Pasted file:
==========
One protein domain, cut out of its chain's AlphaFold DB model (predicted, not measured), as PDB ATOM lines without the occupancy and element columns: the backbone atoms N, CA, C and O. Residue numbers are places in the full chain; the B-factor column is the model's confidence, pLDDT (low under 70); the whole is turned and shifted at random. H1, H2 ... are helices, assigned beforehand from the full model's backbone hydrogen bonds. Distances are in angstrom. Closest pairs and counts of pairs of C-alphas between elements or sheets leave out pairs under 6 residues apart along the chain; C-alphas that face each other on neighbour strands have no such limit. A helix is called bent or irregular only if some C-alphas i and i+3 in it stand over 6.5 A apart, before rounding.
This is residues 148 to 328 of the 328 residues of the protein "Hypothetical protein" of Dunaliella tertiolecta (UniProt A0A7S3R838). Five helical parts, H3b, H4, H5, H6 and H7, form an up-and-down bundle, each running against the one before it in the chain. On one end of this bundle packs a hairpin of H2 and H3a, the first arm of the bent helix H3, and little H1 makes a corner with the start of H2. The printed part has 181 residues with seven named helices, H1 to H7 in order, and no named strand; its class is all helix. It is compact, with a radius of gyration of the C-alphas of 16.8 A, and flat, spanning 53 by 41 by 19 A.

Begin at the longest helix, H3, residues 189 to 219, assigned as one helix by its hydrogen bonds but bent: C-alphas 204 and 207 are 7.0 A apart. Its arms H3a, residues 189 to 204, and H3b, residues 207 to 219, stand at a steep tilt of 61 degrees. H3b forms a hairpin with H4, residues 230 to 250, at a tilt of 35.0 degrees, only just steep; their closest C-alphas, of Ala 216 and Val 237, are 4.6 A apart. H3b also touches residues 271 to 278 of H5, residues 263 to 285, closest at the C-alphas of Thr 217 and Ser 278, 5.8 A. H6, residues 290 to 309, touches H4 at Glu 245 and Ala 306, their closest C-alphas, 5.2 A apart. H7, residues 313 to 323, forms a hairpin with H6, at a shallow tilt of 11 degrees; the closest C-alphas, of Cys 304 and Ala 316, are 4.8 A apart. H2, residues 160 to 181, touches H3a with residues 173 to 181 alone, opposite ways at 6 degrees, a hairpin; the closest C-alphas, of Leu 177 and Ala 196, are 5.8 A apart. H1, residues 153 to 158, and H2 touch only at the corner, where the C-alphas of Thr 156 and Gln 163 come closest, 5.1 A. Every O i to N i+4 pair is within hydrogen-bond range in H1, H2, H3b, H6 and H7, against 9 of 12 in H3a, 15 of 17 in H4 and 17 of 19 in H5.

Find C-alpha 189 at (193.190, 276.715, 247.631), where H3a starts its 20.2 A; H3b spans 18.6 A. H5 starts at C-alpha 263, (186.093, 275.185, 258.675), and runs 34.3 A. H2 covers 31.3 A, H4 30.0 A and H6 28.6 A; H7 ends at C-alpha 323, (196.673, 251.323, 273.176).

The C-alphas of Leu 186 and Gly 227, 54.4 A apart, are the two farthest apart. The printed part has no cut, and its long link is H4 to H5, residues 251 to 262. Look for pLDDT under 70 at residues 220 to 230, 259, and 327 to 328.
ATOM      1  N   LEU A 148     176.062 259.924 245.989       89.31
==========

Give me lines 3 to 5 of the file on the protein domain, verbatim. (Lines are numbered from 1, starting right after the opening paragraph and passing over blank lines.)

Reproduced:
Find C-alpha 189 at (193.190, 276.715, 247.631), where H3a starts its 20.2 A; H3b spans 18.6 A. H5 starts at C-alpha 263, (186.093, 275.185, 258.675), and runs 34.3 A. H2 covers 31.3 A, H4 30.0 A and H6 28.6 A; H7 ends at C-alpha 323, (196.673, 251.323, 273.176).

The C-alphas of Leu 186 and Gly 227, 54.4 A apart, are the two farthest apart. The printed part has no cut, and its long link is H4 to H5, residues 251 to 262. Look for pLDDT under 70 at residues 220 to 230, 259, and 327 to 328.
ATOM      1  N   LEU A 148     176.062 259.924 245.989       89.31